The kitchens are set-dressed like they were in Tudor times, with bloody cuts of meat and chunky-sized pies lined up on the table. They certainly liked their pies. And they certainly liked their ale as well -- they've got bottles and jugs and mugs enough for a thousand people. Big fatty wax candles are dripping on the table tops, stuffed pheasants on silver plates, and the crackling sound of a roaring fire -- with real flames! You can feel the heat coming off it from the next room.
After the kitchens comes the highlight of your day: the State Apartments of Henry VIII. If you only see two rooms in the entire palace then make sure they're the Chapel Royal and the Great Hall. The Chapel Royal is the one that will really knock your socks off. This is where Henry heard mass with Anne Boleyn (before he chopped her head off).
The Great Hall is probably half the size of Westminster Hall, but with better stained glass and a more ornate roof. It also boasts some of the most expensive artworks around.
If you need to skip a section then make it the State Apartments of William III. The painted ceilings pick up when you reach his bedchamber, and when you head downstairs the cosy rooms fill up with Dutch art and carvings. I like his Private Dining Room the best because he's hung portraits of pretty woman around the walls. They are like pin-up posters, I suppose. Fully-clothed pin-up posters of pretty women, 17th-century style.
I always used to skip the Georgian bit (I've been so many times now that I have an excuse) but it's grown on me as I've got older. It's all plain walls and bare ceilings until you reach the king's private apartments, and then it suddenly steps up a gear with Sistine Chapel-like ceilings and tapestries hanging on the walls. The paintings are really grand: this where you'll see the Ricci's and the Rubens. And the smell! What an amazing smell they have about the place: it's that thick, smoggy incense smell you get in a nighttime church.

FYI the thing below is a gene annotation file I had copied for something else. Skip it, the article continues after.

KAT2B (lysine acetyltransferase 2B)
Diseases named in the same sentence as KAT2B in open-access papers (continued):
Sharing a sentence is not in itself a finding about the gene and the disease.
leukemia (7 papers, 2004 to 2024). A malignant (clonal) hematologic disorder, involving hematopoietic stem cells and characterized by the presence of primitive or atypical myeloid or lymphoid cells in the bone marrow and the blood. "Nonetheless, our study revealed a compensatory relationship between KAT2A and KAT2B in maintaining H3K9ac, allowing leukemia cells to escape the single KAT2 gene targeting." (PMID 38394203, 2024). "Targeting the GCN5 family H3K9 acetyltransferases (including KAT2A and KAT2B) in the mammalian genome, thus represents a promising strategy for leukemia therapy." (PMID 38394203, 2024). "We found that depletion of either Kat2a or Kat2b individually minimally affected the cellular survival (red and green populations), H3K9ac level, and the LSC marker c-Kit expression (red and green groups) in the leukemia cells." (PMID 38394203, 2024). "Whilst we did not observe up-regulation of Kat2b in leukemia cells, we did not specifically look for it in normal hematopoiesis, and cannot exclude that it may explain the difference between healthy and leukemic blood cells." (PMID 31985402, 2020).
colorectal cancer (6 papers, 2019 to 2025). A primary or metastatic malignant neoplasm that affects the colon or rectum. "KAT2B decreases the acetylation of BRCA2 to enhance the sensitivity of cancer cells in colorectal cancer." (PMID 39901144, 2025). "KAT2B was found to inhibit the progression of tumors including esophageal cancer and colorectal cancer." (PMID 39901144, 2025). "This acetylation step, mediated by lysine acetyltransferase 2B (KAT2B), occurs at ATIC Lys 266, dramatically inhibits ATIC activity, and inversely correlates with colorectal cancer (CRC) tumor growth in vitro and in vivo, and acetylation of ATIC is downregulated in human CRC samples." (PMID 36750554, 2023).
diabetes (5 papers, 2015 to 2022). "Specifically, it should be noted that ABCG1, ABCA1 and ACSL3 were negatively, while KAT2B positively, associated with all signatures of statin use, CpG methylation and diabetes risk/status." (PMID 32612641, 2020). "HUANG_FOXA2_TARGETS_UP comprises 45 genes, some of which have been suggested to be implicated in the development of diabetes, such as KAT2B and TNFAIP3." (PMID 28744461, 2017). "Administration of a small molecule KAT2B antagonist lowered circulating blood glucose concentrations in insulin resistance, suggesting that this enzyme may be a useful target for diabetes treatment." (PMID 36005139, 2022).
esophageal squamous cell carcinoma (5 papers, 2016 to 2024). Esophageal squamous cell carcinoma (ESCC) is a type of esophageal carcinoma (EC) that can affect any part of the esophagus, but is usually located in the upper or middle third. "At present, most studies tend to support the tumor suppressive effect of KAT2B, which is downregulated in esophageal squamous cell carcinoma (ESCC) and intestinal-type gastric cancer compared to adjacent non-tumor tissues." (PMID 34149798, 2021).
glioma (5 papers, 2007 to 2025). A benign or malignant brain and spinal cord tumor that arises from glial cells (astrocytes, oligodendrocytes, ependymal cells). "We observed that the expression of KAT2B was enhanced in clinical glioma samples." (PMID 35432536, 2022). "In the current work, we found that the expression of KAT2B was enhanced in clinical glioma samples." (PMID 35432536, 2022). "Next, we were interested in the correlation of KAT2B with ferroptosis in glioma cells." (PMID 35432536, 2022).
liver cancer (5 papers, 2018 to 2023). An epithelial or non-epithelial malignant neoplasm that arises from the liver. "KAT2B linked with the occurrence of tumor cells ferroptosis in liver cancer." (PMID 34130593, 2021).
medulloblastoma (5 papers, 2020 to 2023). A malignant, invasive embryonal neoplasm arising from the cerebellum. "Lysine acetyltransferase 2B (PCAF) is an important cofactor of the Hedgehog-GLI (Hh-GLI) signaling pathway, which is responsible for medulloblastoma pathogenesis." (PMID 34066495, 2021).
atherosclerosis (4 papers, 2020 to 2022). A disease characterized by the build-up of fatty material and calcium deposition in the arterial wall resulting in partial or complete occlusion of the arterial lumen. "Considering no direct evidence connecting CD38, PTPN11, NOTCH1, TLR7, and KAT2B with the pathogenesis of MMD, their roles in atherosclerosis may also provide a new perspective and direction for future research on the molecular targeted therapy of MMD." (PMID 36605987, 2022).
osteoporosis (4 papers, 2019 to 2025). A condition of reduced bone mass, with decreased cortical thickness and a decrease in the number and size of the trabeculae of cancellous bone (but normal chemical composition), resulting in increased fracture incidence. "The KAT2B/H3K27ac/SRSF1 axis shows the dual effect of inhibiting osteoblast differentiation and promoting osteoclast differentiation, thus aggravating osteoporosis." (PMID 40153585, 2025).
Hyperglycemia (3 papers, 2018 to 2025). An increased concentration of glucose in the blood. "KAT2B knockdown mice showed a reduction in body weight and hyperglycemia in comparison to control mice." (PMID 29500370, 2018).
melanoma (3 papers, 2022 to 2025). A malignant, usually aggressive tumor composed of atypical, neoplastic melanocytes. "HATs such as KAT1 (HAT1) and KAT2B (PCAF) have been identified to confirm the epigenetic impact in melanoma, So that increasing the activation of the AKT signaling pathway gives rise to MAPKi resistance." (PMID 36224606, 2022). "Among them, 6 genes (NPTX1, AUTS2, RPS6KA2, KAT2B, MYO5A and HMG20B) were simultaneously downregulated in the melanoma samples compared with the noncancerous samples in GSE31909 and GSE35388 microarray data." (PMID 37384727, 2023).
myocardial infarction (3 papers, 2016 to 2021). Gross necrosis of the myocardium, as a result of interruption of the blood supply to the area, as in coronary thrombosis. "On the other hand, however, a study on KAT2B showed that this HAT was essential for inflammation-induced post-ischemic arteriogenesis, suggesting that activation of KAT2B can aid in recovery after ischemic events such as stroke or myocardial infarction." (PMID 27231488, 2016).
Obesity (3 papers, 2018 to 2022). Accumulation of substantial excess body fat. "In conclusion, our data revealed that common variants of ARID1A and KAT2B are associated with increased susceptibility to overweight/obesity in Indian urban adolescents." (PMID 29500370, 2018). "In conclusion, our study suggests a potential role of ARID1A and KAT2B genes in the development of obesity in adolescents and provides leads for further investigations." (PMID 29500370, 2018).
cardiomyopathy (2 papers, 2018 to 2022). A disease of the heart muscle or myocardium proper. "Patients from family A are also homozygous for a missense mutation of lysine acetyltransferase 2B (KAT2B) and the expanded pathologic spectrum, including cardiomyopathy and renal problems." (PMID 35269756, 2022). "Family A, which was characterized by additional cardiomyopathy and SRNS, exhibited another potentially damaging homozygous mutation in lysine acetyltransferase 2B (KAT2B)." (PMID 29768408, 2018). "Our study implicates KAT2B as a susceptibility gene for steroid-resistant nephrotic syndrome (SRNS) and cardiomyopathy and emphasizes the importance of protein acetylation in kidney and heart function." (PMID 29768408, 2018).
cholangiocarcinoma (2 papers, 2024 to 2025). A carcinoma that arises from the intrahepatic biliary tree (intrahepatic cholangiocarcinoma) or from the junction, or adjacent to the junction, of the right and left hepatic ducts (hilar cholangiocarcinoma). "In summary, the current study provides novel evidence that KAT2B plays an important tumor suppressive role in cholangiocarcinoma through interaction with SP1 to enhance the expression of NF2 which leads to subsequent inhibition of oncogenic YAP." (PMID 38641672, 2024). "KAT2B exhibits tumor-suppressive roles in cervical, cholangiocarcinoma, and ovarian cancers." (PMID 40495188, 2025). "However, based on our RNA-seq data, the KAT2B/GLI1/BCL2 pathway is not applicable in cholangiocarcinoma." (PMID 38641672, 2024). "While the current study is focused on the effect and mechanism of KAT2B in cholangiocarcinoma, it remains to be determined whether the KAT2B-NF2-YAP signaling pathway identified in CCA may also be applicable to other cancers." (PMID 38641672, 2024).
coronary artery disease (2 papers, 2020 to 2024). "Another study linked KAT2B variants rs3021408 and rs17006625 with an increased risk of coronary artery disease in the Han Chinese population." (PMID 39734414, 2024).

You'll probably be totally knackered by this point, but you'll still have the gardens to go. This is another long walk around some fountains and flowerbeds. If you're a gardener then welcome to heaven. If you hate gardening then welcome to hell. Luckily they've got a giant Shire horse to carry you around in a carriage if your feet refuse to do it.
If you're planning on spending some time in the surrounding town then don't bother -- it's surprisingly small. You can find a nice pub or a restaurant for a spot of lunch, but after that it's just a few knick-knack shops and antique emporiums. It's worth having a twenty minute walk along the towpath, though. You can follow the river all the way down the side of the palace to the gardens at the back, and have a peer through the giant grey gates. If you're feeling extremely adventurous then you can even catch a boat back to Westminster -- the landing stage is on the towpath alongside the gardens.